Now that the carcass is safely buried, the competition for it becomes less. However, some of the competitors may have already sat at the table by the time the beetles arrived. There are many species of flies that will lay their eggs on the carcass. When they hatch, these maggots, if left to their own devices, can make short work of the food, leaving little for the burying beetles. These unwanted diners must be removed from the table if there is to be anything left for the expected beetle young. So the adult beetles set about eating the fly eggs and larvae.
But they can’t do this work all by themselves, so they brought some help. Certain mites beetle with miteshave hitched a ride on the beetles. Once on the carcass, the mites leave the beetles and start to feed on the fly eggs. These mites then mate, lay their eggs on the carcass and climb back aboard the beetles to be carried to the next feast when the beetles move on.
Other unwanted dinner guests are bacteria and fungi. While there is not much danger in them devouring the whole carcass, they can produce toxins that make the food unpalatable to the beetle young, so out they must go. As the beetles are burying and preparing the carcass, they are constantly applying secretions from their mouth and anus onto the meat. These secretions are naturally occurring antimicrobial agents, reducing the amount of bacteria and fungus.

Now that unwanted diners have been taken care of, the beetles can get down to the serious business of preparing the feast - for themselves and the family to come. Once the carcass is buried, the beetles set about removing the outer covering - stripping it of fur or feathers, and working the remains into a compact ball. A chamber is then constructed above this for the eggs.
After building this chamber, the female returns to the carcass and prepares a depression on it. Both parents will regurgitate partly digested food into it. This will serve as the first food of the newly hatched larvae. In some species, parents have also been seen to feed begging larvae directly. Soon, however, the larvae are big enough to feed from the carcass itself..

After about a week, the carcass is pretty much finished with only the bones remaining. At this time, the parents, along with their assortment of mites, will break out of the chamber and fly away, perhaps to find another carcass to raise another brood, while the larvae pupate in the soil and emerge as adults about a month later.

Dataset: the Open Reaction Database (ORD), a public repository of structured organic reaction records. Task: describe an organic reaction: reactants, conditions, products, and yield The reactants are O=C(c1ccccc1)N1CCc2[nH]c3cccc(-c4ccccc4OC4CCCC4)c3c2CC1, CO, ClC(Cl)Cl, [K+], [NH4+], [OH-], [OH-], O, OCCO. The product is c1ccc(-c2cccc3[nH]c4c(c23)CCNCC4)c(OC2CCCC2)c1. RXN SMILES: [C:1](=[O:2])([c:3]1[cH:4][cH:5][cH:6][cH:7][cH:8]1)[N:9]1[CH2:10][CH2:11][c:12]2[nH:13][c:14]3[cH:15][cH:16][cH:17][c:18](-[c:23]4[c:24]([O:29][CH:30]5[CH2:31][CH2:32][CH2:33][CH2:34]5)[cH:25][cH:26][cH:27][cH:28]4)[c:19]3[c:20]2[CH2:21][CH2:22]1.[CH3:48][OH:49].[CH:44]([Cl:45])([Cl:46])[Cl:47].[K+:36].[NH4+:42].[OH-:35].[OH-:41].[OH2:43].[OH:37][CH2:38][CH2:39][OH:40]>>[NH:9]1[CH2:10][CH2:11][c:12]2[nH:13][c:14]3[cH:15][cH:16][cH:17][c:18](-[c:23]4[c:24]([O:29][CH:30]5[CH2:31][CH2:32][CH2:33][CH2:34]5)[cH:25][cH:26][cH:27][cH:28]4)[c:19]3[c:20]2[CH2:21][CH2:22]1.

The level of parental care shown by burying beetles is very unusual for insects other than the social insects, like bees, ants and wasps. Most insects just lay a lot of eggs and leave. Chances are that with enough eggs laid, some will survive to adulthood. But with the care given to the young by the burying beetles, they don’t need to lay as many eggs, perhaps up to 50. The amount of eggs laid is determined by the size of the female, not the size of the food supply. So, if the female is large and the food carcass is small, there may not be enough food to go around, even after all the unwanted diners have been eliminated.

Rather than equally distribute the food to all the young and end up with undernourished larvae with little chance to survive, the beetles have a tough choice to make. Two options are available. First, the male can leave the table, leaving more food for the young. But this runs the risk of leaving the nest undefended in case of predators. The second option is to cull the brood, killing off some number of the larvae. This will insure an ample food supply for the survivors.

The next time you see a large black and red beetle, give it a smell. If it smells like a dead animal, you have found a burying beetle. Chances are it is on it’s way to dinner. Or more likely, it has just finnished dinner.

 

To learn more about carrion beetles, download Carrion Beetles of Nebraska